Well, yesterday I had to make an apology to our youngest. But let me back up.
We have “One Another” verses on beautiful plaques above the windows in our church. Each week, a new one of the verses is put in the bulletin for us to meditate upon and memorize. This was the verse for yesterday:
“Thy father and thy mother shall be glad, and she that bare thee shall rejoice.” Prov. 23:25
I got to thinking about my mother. I think I got some of my perfectionist tendencies from her. As a kid, it seemed I never did things well enough. Words of affirmation were few. Looking back now through eyes that understand grace, I can see that my mom didn’t have a lot of mom skills passed down to her. She was only a girl (about the same age as our youngest) when her own mother was hospitalized and then placed in a facility long-term. It was a situation where there was not much parenting or mentoring that could happen from then on, and mom was raised largely by an older sister. My mom also didn’t trust Christ until very late in life–long after I was out of the house. So she didn’t have the comfort and instruction of the Holy Spirit in her life either. She did what she could do with what she had.
Anyway, I began to ask myself if my mother would “rejoice” over me today. I think she would. When I was in college, there were many times that she and my dad were a little mystified by how I had changed my major to church ministries. How would I get a “real job” with that? Mom had aspirations of my being a teacher or a nurse. But today, I am both of those things. I teach our kids at home, and also teach women and children in various ministry settings. Beyond the regular nursing duties performed by most moms, I am primary care giver for our youngest who was diagnosed about a year ago with Type 1 Diabetes. I’ve also been a “nurse” for myself through years of dealing with chronic autoimmune disease. Do these things pay the bills? Not really. Do they bring me joy and fulfillment? Most days. And that is something I believe my mom would rejoice in now.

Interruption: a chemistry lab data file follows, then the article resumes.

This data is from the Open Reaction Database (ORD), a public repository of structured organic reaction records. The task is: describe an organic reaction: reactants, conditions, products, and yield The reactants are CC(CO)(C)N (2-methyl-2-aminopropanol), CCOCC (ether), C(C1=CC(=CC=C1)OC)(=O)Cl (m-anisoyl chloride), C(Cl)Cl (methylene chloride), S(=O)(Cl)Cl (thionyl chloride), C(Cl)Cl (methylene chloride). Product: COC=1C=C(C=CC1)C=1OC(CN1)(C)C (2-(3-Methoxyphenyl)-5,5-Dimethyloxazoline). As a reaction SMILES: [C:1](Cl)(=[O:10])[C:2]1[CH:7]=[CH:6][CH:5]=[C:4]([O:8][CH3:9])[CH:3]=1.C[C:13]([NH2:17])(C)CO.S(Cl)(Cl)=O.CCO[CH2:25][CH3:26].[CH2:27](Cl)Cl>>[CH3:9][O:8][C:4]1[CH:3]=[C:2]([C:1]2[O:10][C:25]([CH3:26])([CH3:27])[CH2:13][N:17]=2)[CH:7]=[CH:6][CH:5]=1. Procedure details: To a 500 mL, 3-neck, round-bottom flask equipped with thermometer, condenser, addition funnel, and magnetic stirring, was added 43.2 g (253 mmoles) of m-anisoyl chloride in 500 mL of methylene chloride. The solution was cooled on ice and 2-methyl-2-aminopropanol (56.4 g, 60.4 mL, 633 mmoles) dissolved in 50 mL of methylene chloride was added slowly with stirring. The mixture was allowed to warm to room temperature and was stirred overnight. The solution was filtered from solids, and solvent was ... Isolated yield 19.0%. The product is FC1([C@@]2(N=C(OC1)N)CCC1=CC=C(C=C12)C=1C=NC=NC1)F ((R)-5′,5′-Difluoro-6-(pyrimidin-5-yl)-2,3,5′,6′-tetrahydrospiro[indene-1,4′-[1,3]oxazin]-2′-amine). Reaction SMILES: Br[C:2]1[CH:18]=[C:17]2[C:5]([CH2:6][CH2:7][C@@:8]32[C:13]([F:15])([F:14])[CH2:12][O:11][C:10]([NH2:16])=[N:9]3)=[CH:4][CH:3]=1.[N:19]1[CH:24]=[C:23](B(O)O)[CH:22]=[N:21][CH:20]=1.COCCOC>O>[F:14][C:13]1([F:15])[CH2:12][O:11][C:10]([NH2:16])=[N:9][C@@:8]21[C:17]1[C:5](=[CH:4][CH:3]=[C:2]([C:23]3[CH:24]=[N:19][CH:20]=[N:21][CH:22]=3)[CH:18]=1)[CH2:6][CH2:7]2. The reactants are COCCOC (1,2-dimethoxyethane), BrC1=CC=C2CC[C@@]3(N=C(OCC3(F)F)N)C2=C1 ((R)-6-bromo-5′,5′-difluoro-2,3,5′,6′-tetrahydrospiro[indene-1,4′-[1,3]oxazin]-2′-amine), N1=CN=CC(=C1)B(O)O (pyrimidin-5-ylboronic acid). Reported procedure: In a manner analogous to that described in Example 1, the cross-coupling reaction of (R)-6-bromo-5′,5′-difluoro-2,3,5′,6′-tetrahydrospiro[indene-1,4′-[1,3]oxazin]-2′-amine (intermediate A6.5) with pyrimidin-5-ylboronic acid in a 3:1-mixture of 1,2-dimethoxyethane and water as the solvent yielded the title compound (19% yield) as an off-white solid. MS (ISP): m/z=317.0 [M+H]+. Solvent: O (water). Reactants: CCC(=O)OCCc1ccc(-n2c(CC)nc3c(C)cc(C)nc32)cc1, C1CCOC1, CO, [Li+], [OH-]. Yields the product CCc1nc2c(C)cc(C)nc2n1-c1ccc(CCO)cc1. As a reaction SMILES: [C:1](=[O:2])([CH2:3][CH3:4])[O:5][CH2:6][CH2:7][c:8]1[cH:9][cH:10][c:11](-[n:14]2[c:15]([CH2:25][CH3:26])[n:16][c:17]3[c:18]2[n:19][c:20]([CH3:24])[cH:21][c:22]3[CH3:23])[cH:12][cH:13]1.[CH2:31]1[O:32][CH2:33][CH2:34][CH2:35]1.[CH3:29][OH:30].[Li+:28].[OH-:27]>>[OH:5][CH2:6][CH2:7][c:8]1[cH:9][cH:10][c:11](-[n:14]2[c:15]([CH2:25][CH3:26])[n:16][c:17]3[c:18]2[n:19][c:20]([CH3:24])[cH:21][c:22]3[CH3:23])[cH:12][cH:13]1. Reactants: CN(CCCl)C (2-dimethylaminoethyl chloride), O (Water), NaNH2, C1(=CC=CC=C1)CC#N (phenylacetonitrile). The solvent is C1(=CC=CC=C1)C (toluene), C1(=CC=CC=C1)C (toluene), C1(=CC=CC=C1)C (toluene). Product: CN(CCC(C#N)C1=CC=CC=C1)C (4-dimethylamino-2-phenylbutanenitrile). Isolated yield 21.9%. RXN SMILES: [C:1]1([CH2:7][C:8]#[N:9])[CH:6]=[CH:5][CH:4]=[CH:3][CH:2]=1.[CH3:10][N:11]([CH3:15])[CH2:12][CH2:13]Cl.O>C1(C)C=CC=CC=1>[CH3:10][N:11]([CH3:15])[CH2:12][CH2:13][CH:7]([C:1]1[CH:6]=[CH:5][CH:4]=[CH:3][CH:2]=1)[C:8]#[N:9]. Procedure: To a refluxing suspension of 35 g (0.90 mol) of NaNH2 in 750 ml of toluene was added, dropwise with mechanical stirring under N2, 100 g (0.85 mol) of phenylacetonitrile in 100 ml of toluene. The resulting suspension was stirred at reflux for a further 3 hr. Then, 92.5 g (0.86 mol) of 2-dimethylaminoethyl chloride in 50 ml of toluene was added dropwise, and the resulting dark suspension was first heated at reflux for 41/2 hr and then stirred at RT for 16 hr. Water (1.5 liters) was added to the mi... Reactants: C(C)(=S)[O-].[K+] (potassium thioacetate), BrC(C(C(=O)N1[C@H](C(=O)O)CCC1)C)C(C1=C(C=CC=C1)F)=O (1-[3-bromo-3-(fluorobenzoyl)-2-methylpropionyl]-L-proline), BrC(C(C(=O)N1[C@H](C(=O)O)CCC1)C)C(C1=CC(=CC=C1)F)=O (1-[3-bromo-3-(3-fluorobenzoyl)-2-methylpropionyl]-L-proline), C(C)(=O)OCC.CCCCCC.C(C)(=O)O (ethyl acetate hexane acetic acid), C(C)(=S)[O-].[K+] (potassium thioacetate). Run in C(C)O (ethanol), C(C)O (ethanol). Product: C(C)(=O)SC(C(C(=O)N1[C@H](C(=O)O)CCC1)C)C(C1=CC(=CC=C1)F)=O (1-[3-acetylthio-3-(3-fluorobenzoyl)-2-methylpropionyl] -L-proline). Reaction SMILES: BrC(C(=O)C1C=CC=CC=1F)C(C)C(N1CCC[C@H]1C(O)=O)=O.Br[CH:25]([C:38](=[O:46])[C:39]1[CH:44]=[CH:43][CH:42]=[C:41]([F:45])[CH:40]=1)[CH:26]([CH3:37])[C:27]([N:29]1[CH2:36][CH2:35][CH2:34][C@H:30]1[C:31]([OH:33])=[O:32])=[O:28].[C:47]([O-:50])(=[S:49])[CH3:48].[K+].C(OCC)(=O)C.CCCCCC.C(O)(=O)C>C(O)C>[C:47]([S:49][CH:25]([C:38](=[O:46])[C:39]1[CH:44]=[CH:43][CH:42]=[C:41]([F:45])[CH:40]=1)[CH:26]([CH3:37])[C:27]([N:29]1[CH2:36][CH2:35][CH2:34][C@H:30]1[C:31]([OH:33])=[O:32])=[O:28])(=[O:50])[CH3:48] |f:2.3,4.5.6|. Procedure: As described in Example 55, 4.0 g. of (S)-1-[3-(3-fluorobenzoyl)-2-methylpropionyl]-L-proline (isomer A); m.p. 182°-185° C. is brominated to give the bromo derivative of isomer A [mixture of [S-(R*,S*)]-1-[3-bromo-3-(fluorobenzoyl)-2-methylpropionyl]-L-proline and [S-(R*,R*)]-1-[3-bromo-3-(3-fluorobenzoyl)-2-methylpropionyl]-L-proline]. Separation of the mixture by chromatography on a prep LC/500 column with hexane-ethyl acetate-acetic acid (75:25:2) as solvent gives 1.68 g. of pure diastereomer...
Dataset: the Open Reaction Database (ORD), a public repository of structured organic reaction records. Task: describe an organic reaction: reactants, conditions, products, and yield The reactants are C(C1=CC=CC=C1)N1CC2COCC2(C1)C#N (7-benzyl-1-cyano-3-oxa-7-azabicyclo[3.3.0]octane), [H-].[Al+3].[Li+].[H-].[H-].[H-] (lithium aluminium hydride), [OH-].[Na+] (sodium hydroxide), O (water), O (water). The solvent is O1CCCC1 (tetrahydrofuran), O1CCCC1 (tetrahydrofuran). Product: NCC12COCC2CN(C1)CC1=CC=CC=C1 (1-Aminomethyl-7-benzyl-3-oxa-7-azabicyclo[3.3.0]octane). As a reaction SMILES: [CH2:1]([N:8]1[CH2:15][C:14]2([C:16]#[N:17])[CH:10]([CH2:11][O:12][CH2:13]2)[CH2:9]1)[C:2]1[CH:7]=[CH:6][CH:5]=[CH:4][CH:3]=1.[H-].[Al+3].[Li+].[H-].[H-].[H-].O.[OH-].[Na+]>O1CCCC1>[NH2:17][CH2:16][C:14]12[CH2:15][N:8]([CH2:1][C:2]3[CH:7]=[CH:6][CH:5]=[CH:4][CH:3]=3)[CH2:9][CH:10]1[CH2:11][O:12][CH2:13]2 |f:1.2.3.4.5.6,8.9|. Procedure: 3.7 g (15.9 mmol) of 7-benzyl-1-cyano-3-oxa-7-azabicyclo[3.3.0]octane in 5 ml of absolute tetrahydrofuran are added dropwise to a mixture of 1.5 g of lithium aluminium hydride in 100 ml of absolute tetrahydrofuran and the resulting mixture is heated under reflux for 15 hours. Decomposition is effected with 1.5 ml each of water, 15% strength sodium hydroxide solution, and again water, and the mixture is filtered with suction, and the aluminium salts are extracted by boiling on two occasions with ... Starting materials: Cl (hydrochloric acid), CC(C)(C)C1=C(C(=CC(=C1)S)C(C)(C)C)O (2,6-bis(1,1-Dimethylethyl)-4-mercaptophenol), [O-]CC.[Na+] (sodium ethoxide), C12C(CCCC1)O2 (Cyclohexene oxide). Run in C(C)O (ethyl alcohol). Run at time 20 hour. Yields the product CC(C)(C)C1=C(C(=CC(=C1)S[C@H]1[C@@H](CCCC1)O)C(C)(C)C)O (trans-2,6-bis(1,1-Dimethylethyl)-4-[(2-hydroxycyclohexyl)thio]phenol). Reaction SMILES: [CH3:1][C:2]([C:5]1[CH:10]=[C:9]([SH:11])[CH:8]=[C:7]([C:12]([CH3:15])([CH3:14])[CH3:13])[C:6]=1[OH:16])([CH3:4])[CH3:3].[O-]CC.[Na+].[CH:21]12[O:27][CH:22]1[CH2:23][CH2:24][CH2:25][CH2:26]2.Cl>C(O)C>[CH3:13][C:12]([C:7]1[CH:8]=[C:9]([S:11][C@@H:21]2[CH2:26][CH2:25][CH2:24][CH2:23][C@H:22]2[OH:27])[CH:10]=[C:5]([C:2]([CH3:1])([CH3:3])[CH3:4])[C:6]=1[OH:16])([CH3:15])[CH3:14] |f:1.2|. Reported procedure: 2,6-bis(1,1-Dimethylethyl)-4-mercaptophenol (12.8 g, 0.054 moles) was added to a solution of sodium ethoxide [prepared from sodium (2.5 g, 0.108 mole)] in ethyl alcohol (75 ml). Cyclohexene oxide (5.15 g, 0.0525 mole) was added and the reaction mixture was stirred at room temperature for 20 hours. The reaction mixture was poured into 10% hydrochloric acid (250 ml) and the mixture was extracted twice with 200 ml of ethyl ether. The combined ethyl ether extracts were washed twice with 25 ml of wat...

I think she would also rejoice in what she saw yesterday morning over the battlements of Heaven (however that works, with the “great cloud of witnesses”). I was ironically, simultaneously reviewing that verse above, and giving our daughter directive after directive. She had taken a shower, but the soap wasn’t rinsed out of her hair very well. No time to jump back in, so we were trying to make it work for Sunday morning church. The dress was itchy. Her shoes were pinching. She was dawdling over breakfast. I began to get impatient with all these last minute things on an already busy morning. In spite of my efforts to plan lunch the night before and get it early into the crock pot, and lay out outfits, etc. I was still running out of time. There was breakfast mess on the counter. The printer wasn’t cooperating. Other small irritants were piling up to create a mound of frustration of Mt. Everest proportions. My words got pointy and prickly. My demands grew more and more unattainable for her childish heart.
All of a sudden I was not the glad mother. I was not the rejoicing one who bore her.
That one verse spanked me.
Do you memorize scripture? This is one of the big reasons that I see value in it. It gives the Holy Spirit a tool box, and He can pull out appropriate verses to fix my life conveniently, right out of my own heart.
It is true that the woman sets the tone in the home. So, if I observe a grumbling or irritable spirit in our kids, I need to look in the mirror first to see if I’m the one stirring that up. I could see a storm brewing in our youngest, and I was the one who seeded those clouds. It was worth the couple of minutes to reconcile with her and ask her forgiveness, even though we were running late. It allowed both of us to arrive at church with a cheerful heart.
Another small victory won in two small hearts in a small rural town on this small planet. But friends, oh, it was also such a very large one.